The Feds have a new rule [Rule text] barring the use of pre-dispute arbitration agreements with patients in long-term care facilities that participate in Medicare and Medicaid programs. There are almost 1.5 million patients in such facilities.
Update 11/08/2016: A federal district court issued a preliminary injunction barring enforcement of the rule. American Health Care Association v. Burwell (ND Miss 11/07/2016) [Opinion text] [My comments on this decision] .
The new rule by the Centers for Medicare & Medicaid Services takes effect on November 28, 2016. It prohibits entering into pre-dispute arbitration agreements, and prohibits requiring signing an arbitration agreement as a condition of admission. The rule does permit facilities to ask for an arbitration agreement after a dispute arises, but this is subject to a number of requirements.
It's really not clear to me what happens to all the pre-dispute arbitration agreements that patients have already signed.
Here is the text of 42 CFR 483.70(n) Binding arbitration agreements.
(1) A facility must not enter into a pre-dispute agreement for binding arbitration with any resident or resident's representative nor require that a resident sign an arbitration agreement as a condition of admission to the LTC facility.
(2) If, after a dispute between the facility and a resident arises, and a facility chooses to ask a resident or his or her representative to enter into an agreement for binding arbitration, the facility must comply with all of the requirements in this section.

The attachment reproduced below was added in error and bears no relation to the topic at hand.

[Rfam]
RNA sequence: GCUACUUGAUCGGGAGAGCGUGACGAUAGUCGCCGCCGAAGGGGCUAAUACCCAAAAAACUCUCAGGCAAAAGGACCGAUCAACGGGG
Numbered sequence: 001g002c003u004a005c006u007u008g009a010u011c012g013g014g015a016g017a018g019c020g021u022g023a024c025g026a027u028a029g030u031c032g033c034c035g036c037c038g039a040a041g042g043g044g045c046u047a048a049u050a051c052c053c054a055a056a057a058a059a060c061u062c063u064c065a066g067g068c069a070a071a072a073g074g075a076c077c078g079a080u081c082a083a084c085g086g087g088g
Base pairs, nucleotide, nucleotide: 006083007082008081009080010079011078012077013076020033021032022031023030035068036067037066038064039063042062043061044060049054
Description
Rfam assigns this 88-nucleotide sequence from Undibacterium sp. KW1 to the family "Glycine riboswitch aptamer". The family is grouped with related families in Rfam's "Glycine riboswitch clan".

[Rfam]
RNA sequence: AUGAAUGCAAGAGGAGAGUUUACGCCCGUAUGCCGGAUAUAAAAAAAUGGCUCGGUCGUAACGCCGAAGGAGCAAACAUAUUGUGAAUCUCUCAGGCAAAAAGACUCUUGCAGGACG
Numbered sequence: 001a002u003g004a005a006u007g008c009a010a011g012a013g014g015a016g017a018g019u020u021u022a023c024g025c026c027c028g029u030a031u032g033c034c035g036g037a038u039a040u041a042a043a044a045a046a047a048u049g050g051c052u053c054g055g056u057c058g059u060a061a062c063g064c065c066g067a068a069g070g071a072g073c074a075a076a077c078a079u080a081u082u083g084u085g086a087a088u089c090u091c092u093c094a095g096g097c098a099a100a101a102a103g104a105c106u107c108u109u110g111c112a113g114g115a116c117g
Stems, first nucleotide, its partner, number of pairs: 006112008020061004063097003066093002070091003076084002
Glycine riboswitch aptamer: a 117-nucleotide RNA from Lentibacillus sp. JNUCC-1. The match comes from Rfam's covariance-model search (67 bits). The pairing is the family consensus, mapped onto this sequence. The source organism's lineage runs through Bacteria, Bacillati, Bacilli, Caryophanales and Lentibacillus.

(i) The facility must ensure that:
(A) The agreement is explained to the resident and their representative in a form and manner that he or she understands, including in a language the resident and their representative understands, and
(B) The resident acknowledges that he or she understands the agreement.
(ii) The agreement must:
(A) Be entered into by the resident voluntarily.
(B) Provide for the selection of a neutral arbitrator agreed upon by both parties.
(C) Provide for selection of a venue convenient to both parties.
(iii) A resident's continuing right to remain in the facility must not be contingent upon the resident or the resident's representative signing a binding arbitration agreement.
(iv) The agreement must not contain any language that prohibits or discourages the resident or anyone else from communicating with federal, state, or local officials, including but not limited to, federal and state surveyors, other federal or state health department employees, and representatives of the Office of the State Long-Term Care Ombudsman, in accordance with § 483.10(k).
(v) The agreement may be signed by another individual if:
(A) Allowed by state law;
(B) All of the requirements in this section are met; and
(C) That individual has no interest in the facility.
(vi) When the facility and a resident resolve a dispute with arbitration, a copy of the signed agreement for binding arbitration and the arbitrator's final decision must be retained by the facility for 5 years and be available for inspection upon request by CMS or its designee.